While working on this step, you can always take the following driving classes to mitigate your charges. If you are 25 years old or younger, you qualify for the free Alive at 25 course offered throughout Idaho. If you are older, you can always take the level one or two National Traffic Safety Institute course.

Infraction License Suspension

The Idaho Department of Transportation can suspend the driver's license of any individual that accumulates a certain number of driving “points” on their record. 8 to 11 points in 12 months leads to a warning letter from the Department. 12 to 17 points in 12 months leads to a 30-day driver's license suspension. 18 to 23 points in 24 months leads to a 90-day driver's license suspension. 24 or more points in 36 months leads to a 180-day suspension. If you find that your license may be getting close to suspension because of driving infractions, you can take the National Traffic Safety Institute 3-Point Reduction Class to create some breathing room. The license point values are shown below:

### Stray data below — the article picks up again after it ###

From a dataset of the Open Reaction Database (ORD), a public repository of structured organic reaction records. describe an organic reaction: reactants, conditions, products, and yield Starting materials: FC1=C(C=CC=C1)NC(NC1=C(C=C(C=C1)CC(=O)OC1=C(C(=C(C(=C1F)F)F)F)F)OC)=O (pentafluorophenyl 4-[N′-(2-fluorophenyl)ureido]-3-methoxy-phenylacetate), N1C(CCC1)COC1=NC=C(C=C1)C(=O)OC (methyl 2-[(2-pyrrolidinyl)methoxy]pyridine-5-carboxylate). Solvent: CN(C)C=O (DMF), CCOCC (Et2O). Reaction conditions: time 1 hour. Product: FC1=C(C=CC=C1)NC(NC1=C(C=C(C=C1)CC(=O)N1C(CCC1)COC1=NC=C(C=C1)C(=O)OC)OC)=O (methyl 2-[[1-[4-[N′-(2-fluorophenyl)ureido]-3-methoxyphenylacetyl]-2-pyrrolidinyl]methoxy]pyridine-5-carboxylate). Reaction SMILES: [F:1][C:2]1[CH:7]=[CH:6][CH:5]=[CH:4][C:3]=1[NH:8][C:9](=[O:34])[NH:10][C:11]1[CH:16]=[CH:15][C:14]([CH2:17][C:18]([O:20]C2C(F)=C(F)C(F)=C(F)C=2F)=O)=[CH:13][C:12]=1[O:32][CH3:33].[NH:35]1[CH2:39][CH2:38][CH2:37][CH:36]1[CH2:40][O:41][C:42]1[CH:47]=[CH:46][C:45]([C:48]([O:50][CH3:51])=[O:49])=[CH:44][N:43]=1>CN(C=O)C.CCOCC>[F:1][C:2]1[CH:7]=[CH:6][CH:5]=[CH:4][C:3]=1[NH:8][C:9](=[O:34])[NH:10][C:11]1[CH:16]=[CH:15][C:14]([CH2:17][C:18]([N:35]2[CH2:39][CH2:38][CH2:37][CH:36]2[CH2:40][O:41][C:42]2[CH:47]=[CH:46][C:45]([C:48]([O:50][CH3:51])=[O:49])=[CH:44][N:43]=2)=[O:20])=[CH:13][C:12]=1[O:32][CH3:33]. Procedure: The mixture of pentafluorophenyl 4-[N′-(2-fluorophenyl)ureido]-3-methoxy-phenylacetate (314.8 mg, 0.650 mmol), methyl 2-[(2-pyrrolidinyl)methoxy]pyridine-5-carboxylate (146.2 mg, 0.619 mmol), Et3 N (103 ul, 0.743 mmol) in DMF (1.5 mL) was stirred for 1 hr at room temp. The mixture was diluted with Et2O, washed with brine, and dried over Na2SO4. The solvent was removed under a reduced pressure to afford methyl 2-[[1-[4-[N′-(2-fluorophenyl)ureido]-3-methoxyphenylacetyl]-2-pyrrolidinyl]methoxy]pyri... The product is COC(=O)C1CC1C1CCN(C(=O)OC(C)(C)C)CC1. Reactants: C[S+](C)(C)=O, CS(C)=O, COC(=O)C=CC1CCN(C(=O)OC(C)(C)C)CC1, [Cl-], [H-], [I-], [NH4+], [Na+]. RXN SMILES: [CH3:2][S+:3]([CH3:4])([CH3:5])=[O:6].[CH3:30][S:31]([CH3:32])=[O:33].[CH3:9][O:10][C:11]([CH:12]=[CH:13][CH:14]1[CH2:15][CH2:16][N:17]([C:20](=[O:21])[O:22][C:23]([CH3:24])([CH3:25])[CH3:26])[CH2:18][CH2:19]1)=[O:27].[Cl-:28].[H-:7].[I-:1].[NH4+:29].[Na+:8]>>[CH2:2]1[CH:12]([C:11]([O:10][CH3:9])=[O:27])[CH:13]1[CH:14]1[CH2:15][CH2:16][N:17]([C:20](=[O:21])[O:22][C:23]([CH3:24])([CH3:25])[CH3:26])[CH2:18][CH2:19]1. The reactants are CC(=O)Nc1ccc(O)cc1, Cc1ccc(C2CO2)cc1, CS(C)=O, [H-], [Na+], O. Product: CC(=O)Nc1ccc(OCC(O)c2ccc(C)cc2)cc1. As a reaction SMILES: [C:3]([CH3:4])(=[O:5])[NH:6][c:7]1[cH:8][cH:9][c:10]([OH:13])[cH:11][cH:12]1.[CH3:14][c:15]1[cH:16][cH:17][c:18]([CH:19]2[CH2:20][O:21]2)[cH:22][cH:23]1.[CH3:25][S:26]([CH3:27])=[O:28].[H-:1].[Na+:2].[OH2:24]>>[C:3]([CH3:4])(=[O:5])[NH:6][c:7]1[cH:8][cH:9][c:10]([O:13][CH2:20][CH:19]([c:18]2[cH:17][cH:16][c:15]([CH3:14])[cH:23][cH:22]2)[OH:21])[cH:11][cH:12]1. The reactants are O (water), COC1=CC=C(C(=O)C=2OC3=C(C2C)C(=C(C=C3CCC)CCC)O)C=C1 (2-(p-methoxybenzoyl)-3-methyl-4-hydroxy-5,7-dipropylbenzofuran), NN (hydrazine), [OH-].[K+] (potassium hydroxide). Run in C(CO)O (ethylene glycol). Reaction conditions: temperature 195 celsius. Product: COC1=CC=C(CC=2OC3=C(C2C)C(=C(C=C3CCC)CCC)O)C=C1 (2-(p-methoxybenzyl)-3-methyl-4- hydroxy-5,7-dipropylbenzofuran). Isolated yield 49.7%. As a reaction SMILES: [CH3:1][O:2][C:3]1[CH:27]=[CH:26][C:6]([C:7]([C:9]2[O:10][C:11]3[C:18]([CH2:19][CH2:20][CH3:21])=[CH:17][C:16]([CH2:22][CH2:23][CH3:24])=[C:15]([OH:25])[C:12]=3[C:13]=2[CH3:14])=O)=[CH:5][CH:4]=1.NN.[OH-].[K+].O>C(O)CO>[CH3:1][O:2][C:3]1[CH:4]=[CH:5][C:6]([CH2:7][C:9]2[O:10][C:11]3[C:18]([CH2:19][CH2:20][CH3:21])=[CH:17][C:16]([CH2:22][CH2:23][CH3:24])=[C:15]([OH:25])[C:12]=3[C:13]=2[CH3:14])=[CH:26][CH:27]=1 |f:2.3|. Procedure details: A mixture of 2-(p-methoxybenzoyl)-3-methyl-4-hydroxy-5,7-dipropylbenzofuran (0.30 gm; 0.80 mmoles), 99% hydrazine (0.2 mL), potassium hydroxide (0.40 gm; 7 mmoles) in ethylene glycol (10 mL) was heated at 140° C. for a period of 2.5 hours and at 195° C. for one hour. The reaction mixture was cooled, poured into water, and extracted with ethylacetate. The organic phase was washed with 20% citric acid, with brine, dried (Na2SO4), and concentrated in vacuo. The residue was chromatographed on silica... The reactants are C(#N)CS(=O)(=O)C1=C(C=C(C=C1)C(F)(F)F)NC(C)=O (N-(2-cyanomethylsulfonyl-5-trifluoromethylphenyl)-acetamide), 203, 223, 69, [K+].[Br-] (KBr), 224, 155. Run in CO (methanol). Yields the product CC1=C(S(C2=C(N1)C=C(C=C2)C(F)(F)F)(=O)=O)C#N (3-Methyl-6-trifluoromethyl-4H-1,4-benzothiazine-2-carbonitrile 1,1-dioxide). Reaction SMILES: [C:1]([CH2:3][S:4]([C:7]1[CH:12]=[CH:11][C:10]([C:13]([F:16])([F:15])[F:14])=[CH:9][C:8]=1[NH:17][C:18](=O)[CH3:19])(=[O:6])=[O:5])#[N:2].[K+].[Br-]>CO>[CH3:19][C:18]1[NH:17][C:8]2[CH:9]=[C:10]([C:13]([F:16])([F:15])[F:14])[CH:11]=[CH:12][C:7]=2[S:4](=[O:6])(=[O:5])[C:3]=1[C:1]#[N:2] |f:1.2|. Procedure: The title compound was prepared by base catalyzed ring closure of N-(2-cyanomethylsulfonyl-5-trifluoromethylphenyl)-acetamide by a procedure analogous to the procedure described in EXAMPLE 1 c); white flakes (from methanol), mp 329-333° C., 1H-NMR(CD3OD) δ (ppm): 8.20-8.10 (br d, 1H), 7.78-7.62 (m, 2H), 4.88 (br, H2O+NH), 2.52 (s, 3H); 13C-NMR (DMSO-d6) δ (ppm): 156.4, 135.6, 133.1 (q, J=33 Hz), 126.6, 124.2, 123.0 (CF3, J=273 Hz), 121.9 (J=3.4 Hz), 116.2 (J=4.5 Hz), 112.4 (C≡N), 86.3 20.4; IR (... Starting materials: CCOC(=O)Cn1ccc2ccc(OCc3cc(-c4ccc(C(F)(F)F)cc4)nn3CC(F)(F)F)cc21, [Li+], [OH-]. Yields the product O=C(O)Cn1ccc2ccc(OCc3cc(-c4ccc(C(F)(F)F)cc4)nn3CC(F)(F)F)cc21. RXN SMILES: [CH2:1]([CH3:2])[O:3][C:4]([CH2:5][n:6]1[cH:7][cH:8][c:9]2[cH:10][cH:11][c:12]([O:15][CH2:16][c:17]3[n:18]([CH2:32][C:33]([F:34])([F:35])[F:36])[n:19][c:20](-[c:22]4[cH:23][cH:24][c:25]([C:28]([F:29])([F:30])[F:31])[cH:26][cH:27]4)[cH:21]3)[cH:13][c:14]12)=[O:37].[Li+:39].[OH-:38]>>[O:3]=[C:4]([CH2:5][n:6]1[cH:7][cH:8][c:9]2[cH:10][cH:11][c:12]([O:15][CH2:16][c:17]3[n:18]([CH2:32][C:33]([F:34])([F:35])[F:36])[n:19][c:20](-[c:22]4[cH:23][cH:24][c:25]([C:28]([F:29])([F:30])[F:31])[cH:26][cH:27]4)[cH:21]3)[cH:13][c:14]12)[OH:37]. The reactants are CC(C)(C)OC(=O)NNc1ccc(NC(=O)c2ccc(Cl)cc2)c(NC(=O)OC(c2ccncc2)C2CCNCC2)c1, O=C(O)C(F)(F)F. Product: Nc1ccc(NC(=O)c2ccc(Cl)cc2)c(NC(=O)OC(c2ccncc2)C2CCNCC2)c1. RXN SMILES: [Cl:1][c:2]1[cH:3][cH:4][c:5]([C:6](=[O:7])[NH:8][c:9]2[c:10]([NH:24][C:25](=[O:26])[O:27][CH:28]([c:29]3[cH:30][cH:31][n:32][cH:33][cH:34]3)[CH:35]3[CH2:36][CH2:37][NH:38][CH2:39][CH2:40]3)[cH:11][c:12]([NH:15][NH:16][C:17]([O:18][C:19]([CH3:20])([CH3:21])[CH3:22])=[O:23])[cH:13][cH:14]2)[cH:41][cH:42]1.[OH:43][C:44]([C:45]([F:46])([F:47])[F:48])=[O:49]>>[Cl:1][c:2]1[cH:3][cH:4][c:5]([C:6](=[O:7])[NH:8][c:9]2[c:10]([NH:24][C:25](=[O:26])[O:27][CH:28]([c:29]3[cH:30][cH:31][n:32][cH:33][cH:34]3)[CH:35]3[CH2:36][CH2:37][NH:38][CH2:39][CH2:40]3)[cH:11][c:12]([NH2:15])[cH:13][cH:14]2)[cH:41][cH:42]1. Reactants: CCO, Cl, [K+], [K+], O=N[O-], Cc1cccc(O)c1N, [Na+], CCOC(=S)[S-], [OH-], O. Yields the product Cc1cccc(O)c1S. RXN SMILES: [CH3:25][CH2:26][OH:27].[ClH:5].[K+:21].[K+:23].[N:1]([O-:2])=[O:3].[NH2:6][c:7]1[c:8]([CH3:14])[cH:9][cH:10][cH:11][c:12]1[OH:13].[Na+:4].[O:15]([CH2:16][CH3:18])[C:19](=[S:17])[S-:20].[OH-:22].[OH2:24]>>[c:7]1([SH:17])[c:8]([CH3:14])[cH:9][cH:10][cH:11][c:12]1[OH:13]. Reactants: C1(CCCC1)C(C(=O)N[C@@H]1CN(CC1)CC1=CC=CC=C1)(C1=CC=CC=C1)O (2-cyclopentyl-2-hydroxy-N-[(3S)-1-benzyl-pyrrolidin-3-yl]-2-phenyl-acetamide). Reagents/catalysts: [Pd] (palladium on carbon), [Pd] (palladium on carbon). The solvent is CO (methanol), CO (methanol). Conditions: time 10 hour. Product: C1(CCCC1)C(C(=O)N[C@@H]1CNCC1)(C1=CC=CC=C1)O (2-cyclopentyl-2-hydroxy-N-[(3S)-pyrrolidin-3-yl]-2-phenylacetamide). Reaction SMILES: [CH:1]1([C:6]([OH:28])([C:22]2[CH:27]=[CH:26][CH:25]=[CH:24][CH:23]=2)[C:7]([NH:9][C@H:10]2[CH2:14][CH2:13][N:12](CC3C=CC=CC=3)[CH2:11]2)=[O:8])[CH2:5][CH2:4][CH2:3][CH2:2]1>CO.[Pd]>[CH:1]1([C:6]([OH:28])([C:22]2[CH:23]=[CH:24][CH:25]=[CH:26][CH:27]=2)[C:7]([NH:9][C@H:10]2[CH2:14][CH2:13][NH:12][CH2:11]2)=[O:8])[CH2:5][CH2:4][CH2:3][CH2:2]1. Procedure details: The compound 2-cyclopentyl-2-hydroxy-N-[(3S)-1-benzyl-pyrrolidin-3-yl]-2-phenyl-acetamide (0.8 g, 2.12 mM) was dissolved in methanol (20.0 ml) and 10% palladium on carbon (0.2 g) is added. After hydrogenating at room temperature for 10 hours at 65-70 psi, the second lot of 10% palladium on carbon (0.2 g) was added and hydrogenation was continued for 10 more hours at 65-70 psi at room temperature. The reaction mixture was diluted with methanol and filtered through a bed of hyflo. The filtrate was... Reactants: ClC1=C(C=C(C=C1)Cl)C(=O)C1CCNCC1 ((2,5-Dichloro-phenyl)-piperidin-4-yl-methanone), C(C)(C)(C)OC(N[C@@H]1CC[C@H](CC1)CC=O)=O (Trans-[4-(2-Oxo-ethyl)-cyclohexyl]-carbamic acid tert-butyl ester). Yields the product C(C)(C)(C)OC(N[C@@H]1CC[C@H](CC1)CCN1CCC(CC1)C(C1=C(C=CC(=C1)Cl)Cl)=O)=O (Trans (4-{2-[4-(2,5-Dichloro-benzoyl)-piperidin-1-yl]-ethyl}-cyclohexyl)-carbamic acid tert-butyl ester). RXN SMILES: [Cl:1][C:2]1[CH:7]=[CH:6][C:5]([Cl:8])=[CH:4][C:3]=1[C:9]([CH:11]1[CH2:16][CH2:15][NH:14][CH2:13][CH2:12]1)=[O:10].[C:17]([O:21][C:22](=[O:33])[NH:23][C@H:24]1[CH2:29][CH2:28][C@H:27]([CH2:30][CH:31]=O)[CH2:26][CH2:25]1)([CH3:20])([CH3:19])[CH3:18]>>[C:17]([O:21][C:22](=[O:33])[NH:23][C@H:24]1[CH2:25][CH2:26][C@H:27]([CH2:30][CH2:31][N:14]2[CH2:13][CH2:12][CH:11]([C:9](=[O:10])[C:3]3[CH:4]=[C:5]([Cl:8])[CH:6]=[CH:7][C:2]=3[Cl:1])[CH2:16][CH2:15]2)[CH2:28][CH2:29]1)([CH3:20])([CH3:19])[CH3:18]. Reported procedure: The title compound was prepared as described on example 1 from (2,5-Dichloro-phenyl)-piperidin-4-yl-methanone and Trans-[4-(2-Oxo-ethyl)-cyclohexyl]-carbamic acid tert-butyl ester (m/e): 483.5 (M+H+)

49-603 Starting parked vehicle – unsafe movement of vehicle 2
49-604 Limitation on backing 1
49-605 Driving Upon Sidewalk 3
49-606 Coasting Prohibited 2
49-612 Obstruction to Driver's View or Driving Mechanism 3
49-614 Stopping when Traffic Obstructed 1
49-615 Drivers to exercise due care 3
49-616 Driving through safety zone prohibited 2
49-619 Slow Moving Vehicles 2
49-623(4) Authorized Emergency or Police Vehicles 3
49-624 Duty upon approaching stationary police vehicle or emergency vehicle displaying flashing lights 3
49-625 Operation of vehicles on approach of authorized emergency police vehicle 3
49-626 Following Fire Apparatus Prohibited 3
49-630 Drive on right side of roadway – exceptions 3
49-631 Passing vehicles proceeding in opposite direction 2
49-632 Overtaking a vehicle on left 3
49-633 When passing on right is permitted 2